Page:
In the event that the watchdog timer is not reset within the configured amount of time, the watchdog will trigger a "Watchdog Interrupt." The watchdog interrupt is a new interrupt introduced in the DS80C320.
The interrupt is enabled by setting the
EWDI bit in the new
EIE (Extended Interrupt Enable) SFR at E8h:
||Enable Watchdog Interrupt. When this bit is set, an interrupt through vector 63h will be triggered when WDCON.4 is set.
When EWDI is set, a Watchdog Interrupt will be triggered when
WDCON.3 (Watchdog Interrupt Flag) is set. The Watchdog Interrupt vector is 63h.
The Watchdog Interrupt Flag (WDCON.3) is set 128 instruction cycles prior to the watchdog initiating a reboot. However, this does not necessarily mean that your interrupt routine has 128 instruction cycles available to it.
WDCON.3 is set exactly 128 instruction cycles prior to reboot, but the Watchdog Interrupt has the lowest polling interrupt priority. If another interrupt of higher priority is executing--or if another interrupt of the same priority occurs at the same instant--the other interrupt will execute first. If the other interrupt requires more than 128 instruction cycles, your Watchdog Interrupt routine will never have a chance to execute prior to reboot.
Thus, if it is critical that your application be informed of an imminent reboot, it is suggested that you give your Watchdog Interrupt a high priority and all other interrupts a low priority. You can modify the priority of the Watchdog Interrupt by modifying the corresponding bit in the new
EIP (Extended Interrupt Priority) SFR at F8h:
Watchdog Interrupt Priority. When this bit is set, the watchdog interrupt is assigned high priority. When this bit is clear the watchdog interrupt is assigned low priority.
Watchdog System Resets
If the watchdog timer is allowed to run out and no action is taken to reset the timer in the Watchdog Interrupt, the watchdog will automatically reset the system.
A reset caused by the watchdog is like any other reset with one exception: The
WTRF bit (WDCON.2) will be set. That is to say, if WTRF is clear it means the system is booting due to some other non-watchdog related reason. If the bit is set, the boot is due to the watchdog.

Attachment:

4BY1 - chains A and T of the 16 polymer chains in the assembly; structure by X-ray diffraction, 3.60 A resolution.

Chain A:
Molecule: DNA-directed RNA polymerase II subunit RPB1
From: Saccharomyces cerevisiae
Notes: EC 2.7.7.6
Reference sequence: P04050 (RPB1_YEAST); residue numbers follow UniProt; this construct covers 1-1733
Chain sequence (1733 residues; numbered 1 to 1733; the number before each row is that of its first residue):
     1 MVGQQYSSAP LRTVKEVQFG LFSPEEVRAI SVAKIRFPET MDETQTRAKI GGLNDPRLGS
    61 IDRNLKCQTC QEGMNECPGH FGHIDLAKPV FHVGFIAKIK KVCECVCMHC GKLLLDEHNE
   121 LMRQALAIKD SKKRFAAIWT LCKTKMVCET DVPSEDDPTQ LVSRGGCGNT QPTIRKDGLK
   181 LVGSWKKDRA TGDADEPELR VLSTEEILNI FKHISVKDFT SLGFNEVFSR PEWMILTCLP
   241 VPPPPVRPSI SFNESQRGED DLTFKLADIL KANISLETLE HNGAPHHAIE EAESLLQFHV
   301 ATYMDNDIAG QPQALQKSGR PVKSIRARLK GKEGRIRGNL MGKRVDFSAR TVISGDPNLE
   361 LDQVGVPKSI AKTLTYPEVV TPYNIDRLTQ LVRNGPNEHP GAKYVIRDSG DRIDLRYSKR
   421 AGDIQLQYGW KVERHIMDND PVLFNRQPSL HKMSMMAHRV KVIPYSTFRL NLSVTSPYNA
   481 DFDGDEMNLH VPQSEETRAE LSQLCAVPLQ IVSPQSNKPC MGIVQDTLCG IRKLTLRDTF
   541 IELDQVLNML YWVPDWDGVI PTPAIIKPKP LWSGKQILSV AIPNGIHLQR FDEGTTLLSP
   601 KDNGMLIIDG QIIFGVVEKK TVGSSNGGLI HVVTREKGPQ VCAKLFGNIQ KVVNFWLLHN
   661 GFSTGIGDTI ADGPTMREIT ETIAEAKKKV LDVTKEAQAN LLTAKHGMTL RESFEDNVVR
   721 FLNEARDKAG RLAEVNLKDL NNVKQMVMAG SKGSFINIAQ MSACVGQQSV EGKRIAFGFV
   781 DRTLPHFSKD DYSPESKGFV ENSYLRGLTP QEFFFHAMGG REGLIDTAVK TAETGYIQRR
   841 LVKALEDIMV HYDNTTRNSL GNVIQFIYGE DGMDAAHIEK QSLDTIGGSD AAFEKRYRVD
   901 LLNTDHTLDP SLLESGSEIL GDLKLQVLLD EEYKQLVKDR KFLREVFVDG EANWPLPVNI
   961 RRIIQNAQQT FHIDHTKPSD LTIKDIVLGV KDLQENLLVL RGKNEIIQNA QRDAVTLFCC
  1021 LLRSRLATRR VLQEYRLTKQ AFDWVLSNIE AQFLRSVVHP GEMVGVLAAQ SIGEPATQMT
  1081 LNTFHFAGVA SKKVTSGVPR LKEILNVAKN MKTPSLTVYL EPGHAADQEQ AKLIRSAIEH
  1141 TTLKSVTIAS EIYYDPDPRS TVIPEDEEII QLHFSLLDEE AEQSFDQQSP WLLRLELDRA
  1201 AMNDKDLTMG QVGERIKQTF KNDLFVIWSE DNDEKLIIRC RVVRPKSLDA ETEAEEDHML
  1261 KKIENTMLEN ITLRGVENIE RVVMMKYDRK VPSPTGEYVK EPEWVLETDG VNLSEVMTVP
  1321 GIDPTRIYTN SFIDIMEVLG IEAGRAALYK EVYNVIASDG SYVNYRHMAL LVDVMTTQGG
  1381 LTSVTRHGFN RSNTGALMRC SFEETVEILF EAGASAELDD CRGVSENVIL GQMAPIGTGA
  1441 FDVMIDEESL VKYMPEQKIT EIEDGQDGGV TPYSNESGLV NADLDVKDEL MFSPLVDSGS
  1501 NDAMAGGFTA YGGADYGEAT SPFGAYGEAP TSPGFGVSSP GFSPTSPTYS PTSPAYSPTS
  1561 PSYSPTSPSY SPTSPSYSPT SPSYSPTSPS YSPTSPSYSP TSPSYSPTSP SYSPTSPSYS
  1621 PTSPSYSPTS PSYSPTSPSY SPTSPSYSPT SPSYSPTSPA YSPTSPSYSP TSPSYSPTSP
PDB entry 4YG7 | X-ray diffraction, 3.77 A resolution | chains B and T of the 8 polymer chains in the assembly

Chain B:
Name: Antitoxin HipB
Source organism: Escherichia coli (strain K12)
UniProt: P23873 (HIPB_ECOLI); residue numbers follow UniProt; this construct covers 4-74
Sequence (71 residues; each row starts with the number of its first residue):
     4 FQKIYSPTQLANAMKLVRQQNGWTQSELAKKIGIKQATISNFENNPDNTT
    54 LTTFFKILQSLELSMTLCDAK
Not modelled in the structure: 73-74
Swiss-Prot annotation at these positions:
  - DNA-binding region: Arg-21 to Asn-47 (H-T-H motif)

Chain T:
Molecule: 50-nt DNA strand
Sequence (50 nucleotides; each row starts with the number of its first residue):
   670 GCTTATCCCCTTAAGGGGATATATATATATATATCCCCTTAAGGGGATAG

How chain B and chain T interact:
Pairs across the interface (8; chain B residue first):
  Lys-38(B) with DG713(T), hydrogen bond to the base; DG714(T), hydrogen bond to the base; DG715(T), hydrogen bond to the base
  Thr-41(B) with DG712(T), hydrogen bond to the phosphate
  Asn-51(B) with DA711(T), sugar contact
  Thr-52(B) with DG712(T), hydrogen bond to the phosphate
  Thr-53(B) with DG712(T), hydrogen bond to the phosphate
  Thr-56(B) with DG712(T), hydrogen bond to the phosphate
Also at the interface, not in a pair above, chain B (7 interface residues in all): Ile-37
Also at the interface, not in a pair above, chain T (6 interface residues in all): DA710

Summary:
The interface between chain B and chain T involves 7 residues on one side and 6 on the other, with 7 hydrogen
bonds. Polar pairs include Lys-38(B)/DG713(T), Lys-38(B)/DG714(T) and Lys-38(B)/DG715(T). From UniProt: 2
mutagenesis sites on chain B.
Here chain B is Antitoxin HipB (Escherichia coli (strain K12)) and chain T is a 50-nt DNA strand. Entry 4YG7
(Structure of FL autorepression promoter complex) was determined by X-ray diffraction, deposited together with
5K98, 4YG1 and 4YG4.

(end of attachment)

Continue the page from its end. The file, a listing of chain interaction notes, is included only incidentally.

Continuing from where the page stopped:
You can use this information in your application to execute special code in the event a watchdog reset occurs. Take the following psuedo-code, for example:
ORG 0000hNote that if you put all your variables in Extended RAM, a watchdog reset will not erase them. Observe in the above psuedo-code that if the system is booting due to a watchdog reset, it skips the LCD and variable initialization routines. Thus, when program execution resumes at MAIN, all variables in XRAM will still be intact.
PRINT "The system locked up and was rebooted by the watchdog."
PRINT "Skipping normal device initialization."
NORMAL: LCALL INITIALIZE_LCD
MAIN: (continue normal program execution)
Programming Tip: While it is true that the 80320 will not clear XRAM on a watchdog reset, most compilers will. That is to say, the 80320 itself will not do anything to erase XRAM. However, the watchdog reset will effectively provoke a system reset. Few, if any, third party development packages check the status of the WTRF flag on startup. Thus, the system will reset and XRAM will remain intact: However, your 'C' compiler's startup code will most likely then proceed to initialize all your variables, including those stored in XRAM. If you are using a high-level language (such as 'C', Pascal, BASIC, etc.) you will most likely need to investigate how you can instruct your compiler NOT to initialize variables automatically.
However, if you are writing your program in assembler you'll have no problem: the values you've left in XRAM will be left completely intact since your assembler will only assemble the code you write--it won't include built-in variable initialization code.